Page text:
Assistant Professor (Senior Research),
General : Plant genomics.
Specific interests : Circadian rhythms. Alternative splicing.
Description of Research
• Circadian rhythms
Most species have evolved an endogenous circadian clock with a period of about 24 hrs that ensures internal biological processes are appropriately synchronized with the daily environmental cycles. Daily rhythms in gene expression regulate a wide variety of downstream events, including light perception and signaling, daily growth, reproductive development, photosynthetic capacity, and ensure that specific biological processes are phased to the correct times of day. Proper phasing of biological activities provides selective advantage for organisms in specific environments. We are interested in understanding how transcriptional networks control genome-wide phase-specific gene expression through binding to specific regulatory DNA cis elements and re-phase oscillating transcripts depending upon the external light/temperature conditions.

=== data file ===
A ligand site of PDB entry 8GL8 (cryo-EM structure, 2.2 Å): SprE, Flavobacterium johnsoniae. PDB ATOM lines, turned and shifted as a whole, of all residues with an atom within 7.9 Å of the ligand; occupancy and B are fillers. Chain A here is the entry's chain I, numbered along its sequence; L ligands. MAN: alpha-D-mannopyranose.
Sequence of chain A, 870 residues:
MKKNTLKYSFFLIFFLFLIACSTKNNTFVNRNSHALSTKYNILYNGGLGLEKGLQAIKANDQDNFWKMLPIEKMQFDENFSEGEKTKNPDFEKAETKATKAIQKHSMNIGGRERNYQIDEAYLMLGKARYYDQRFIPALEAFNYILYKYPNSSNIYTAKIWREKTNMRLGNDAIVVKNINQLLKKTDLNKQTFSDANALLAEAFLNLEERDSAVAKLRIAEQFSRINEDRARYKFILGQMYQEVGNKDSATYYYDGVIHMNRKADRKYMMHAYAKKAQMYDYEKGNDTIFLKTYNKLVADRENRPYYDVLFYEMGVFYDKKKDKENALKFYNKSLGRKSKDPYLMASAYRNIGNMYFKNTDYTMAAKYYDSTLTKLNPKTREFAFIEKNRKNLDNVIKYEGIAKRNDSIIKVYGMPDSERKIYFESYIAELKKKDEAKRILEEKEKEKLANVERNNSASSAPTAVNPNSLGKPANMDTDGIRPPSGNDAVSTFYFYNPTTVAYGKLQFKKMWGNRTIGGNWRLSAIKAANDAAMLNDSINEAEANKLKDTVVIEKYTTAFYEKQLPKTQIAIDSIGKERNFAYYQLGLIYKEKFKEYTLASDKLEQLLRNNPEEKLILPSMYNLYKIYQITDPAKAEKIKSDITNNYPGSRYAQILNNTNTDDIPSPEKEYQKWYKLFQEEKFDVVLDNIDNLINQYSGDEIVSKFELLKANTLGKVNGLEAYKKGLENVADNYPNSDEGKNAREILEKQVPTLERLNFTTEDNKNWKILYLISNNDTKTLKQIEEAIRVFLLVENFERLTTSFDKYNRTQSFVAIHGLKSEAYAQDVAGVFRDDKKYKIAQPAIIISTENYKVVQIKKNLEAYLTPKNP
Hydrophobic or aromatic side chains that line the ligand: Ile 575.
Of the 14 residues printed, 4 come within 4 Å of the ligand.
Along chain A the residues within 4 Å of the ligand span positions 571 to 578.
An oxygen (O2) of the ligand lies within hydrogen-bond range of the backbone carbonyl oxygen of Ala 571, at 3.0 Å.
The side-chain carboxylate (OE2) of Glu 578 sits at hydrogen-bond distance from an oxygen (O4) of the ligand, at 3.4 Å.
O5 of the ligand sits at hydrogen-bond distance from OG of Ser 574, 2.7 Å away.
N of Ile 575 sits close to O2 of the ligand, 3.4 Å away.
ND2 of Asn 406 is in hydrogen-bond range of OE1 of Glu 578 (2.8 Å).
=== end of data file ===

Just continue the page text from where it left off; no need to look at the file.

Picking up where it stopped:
• Alternative splicing
Alternative pre-mRNA splicing is an important mechanism that serves as a regulatory step during development and differentiation in higher eukaryotes and can enhance proteome diversity by generating multiple protein isoforms. Recent genome-scale transcriptome mapping by high throughput sequencing demonstrated that the extent and the scope of alternative splicing in different species were profoundly underestimated. For example, estimates based on deep transcriptome sequencing suggested that up to 94% of human genes are alternatively spliced. It is also becoming increasingly clear that alternative splicing coupled with nonsense mediated mRNA decay (NMD) plays a role in regulating the levels of functional transcripts via a mechanism called regulated unproductive splicing and translation (RUST). The mechanisms of RUST and its role in plant development and protein homeostasis are not known. Our interest is to investigate the extent and the roles of alternative splicing in regulating of gene expression in plants. In particular, we are interested in abiotic stress-regulated unproductive alternative splicing as a specific response to environmental stress.
There are several reported instances when alternatively spliced circadian-associated plant genes can regulate abundance of their mRNA via a negative auto-regulatory feedback loop by production of NMD-targeted transcripts. We are interested in understanding the role of unproductive alternative splicing of circadian genes in auto- and global regulation of diurnally controlled rhythmical gene expression.